Wednesday, March 26, 2008

From Vladivostok

Greetings from the Russian Far East! Here is an entry from my trip journal. The historians among you may be particularly interested in the details of my meeting with Russian scholars yesterday. I will send some more photos soon! Ben

0806 hrs (Vladivostok GMT+11), March 26, 2008
Vladivostok, Russia

Yesterday morning I dined on a tradition Russian feast -- a huge breakfast buffet as a blizzard blew outside the Hotel Vladivostok: a plate of pickled beats, lots of broccoli, salami, cheese, rice, eggs, and potatoes, topped with sour cream; two pieces of white toast with salami and cheese; a bowl of muesli and yogurt; a cup of fruit salad; and a plate of pastries and thick rye toast. A few cups of coffee, orange juice, and water. I was full!

Then I walked down to the central train station, where I tried in vain to determine train schedules "up country." Walked through Revolution Square to the waterfront, past the Russian naval installation to visit a beached WWII-era submarine. The short tour was interesting and worth the 50 rubles.Made my way east. Dropped into the Pushkinskay Theatre, headquarters of the Canadians in 1918-1919, and got an impromptu tour from the theatre manager and her son, a candidate in history (equivalent to our entry level PhDs). Checked out the four floors of the ornate building, including a reception room, hall, Pushkin library and museum, atrium, and musical theatre. Very friendly people who provided a real insiders' perspective on the building, which has been recently restored. Interestingly, the operators seemed unaware of the buildings' Canadian occupants 90 years ago. I will sent some records to them. The Pushkinskay is located on Pushkinskay avenue, next to Vladivostok's furnicular railroad (a vertical lift up the hilly city).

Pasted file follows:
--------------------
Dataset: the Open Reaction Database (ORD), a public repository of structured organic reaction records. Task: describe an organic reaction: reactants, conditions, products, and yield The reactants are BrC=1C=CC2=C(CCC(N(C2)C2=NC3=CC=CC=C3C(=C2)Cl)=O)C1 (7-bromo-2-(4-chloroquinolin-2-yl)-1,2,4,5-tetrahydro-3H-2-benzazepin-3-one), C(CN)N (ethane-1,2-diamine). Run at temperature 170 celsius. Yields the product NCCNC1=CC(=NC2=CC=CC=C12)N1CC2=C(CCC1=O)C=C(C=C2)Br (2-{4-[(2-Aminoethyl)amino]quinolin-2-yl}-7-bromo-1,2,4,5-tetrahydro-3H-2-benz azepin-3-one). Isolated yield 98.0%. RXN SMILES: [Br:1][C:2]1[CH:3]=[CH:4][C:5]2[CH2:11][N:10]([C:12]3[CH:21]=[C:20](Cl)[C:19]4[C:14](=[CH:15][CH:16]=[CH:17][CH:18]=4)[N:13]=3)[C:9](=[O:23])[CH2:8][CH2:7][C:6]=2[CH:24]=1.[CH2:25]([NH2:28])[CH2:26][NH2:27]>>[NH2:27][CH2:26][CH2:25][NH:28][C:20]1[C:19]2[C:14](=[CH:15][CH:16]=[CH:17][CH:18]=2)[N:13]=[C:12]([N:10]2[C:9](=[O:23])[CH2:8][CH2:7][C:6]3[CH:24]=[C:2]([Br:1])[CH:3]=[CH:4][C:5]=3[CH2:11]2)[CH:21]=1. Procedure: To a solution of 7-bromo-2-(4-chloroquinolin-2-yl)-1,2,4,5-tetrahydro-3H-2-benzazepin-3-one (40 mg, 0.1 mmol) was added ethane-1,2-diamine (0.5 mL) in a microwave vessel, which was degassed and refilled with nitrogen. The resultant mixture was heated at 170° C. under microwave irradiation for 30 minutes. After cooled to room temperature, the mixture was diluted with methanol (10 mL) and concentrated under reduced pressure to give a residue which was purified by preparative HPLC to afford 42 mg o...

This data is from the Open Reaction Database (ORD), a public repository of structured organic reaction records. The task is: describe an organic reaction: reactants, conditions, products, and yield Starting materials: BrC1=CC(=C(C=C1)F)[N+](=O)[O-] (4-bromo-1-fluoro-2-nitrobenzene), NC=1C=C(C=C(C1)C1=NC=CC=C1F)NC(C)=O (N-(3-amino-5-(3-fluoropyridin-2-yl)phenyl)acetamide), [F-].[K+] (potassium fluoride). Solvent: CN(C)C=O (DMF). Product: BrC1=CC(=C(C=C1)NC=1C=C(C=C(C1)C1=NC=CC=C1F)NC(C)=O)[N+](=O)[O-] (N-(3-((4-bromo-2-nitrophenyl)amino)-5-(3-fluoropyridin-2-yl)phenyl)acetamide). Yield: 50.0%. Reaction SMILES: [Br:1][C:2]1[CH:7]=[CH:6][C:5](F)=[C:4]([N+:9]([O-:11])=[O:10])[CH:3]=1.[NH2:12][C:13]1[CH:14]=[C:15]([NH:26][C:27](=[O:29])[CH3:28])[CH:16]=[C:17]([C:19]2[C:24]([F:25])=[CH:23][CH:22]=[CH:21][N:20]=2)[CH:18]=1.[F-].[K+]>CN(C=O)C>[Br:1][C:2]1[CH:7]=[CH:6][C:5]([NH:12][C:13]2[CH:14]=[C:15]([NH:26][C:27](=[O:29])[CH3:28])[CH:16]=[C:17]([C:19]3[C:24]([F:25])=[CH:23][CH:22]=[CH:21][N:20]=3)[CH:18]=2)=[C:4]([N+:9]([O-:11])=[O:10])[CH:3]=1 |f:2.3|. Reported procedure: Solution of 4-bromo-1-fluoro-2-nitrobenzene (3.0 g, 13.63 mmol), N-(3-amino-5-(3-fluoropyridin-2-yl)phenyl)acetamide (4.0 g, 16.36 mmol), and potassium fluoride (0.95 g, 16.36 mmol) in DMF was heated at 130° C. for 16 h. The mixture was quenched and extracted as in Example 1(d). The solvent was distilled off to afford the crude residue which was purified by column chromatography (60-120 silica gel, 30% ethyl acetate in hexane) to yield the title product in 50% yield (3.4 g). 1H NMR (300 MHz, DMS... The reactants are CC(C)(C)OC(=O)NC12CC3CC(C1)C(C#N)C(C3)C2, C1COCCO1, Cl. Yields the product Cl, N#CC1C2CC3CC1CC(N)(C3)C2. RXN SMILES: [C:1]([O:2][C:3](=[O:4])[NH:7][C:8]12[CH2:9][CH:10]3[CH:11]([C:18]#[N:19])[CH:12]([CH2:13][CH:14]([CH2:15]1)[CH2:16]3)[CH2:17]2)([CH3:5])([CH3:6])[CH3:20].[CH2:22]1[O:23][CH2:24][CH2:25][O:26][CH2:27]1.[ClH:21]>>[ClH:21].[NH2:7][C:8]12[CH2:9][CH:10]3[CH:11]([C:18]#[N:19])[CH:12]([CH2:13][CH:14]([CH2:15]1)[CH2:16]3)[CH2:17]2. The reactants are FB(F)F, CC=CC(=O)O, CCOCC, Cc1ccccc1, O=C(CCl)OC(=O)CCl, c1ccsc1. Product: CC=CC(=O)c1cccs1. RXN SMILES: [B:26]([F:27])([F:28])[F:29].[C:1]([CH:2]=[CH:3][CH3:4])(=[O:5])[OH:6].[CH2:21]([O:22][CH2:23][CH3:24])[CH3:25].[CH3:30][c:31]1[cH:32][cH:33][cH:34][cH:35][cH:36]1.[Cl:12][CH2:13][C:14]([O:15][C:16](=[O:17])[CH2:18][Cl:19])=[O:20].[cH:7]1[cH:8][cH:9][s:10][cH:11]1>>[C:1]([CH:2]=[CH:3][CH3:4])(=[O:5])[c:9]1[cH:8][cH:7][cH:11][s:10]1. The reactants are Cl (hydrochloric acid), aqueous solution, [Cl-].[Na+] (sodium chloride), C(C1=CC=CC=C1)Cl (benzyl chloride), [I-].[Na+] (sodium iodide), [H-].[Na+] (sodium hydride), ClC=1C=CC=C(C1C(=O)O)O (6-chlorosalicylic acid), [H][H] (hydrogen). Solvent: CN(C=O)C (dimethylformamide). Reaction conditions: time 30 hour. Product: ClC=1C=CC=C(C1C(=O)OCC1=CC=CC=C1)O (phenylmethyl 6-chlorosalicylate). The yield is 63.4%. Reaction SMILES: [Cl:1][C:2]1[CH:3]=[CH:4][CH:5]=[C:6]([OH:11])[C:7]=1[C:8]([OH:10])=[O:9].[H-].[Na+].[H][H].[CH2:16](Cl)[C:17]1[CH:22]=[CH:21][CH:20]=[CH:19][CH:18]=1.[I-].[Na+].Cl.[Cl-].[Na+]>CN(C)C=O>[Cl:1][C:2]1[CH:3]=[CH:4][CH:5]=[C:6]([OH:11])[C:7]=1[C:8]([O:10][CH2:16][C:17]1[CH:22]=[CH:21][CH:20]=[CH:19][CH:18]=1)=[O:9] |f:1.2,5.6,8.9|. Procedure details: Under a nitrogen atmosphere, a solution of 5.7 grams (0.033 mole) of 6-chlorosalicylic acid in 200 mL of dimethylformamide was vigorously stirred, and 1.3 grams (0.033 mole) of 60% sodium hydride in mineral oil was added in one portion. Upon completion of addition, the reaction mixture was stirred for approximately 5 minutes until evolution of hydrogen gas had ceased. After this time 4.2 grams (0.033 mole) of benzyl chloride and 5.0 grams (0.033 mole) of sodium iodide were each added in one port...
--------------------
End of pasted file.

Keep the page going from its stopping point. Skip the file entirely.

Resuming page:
From there, I continued east along Pushkinskay, picking up a haircomb and dropping into a grocer for a cheeseburger, water and chewing gum off Svetlanska, Vladivostok's main drag. I arrived at 89 Pushkinskay (the Institute of History) a little before 2 pm for my meeting with Doktor Boris I. Muchanov, author of many books on the history of the Russian Far East in the years of Allied intervention. A 23-year-old interpreter named Sergey Ivonov provided translation, which was very satisfactory (Sergey insists he is more proficient in Chinese than English!). The deputy director of the Institute of History, Sergey Vradis, had arranged the meeting, which included three other historians with expertise in Vladivostok's history in this period.

The meeting lasted three hours and was marked by a stimulating exchange of ideas and information between Dr. Mukachev, the other scholars, and me. A semi-retired professor from the Soviet era, over the age of 70, Dr Mukachev was highly knowledgeable of the organization of partisan and White forces from March 1917 until the Red Army's entry into Vladivostok on 25 October 1922. He brought along many photographs of partisan leaders and mass demonstrations that accompanied the downfall of the Czar. He also gave me several of his books on this topic, while Dr. Vradis gave me a book on the Aboriginal peoples of the Russian Far East. It was a highly professional and productive meeting, where I had the opportunity to share aspects of Vladivostok's history unknown to these Russian scholars, including the Canadian headquarters at Pushkinskay and first-person historical accounts from Canadians of conditions in Vladivostok in 1918-1919. The Russians were very interested in the Victoria mutiny that preceded the Canadians' departure from Victoria. It was an outstanding experience, a definite highlight of my career as a historian to this point.

Segey Ivanov scanned Dr. Mukachev's photographs and then accompanied me past the former Red Staff Buldings, headquarters of the Vladivostok Soviet. We then visited the regional train station to determine connections to the village of Shkotova. We made plans to visit the Churkin Russian Naval Cemetary (where 14 Canadians are buried) and the Canadian barracks at Gornastai Bay.

I dined at Izbushka, a traditional Russian place on Vladivostok's main drag, the Arbat (named after the Moscow street). The food was excellent – a platter of Russian appetizers and stew covered in baked bread called shchi – washed down with a few healthy shots of vodka. I returned to the Hotel Vladivostok for an early sleep, preparing for the next stage of this adventure.